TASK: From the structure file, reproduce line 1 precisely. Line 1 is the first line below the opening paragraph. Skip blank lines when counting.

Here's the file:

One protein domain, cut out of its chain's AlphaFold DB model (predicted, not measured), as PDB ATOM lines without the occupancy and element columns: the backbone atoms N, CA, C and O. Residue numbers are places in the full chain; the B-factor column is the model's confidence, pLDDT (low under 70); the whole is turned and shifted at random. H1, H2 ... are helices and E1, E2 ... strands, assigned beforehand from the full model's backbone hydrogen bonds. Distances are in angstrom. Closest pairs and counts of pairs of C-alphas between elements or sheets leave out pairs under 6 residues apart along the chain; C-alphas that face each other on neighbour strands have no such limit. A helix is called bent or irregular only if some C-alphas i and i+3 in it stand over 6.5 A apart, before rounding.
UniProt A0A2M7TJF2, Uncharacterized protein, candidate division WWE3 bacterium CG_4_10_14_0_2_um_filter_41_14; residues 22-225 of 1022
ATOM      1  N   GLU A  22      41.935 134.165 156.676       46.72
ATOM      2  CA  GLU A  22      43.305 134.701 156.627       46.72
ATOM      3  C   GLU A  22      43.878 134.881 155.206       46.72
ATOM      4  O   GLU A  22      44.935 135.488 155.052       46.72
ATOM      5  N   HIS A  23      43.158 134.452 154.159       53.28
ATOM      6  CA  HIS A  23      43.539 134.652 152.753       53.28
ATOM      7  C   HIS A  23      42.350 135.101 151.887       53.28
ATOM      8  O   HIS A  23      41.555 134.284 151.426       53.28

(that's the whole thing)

UniProt A0A2M7TJF2, Uncharacterized protein, candidate division WWE3 bacterium CG_4_10_14_0_2_um_filter_41_14; residues 22-225 of 1022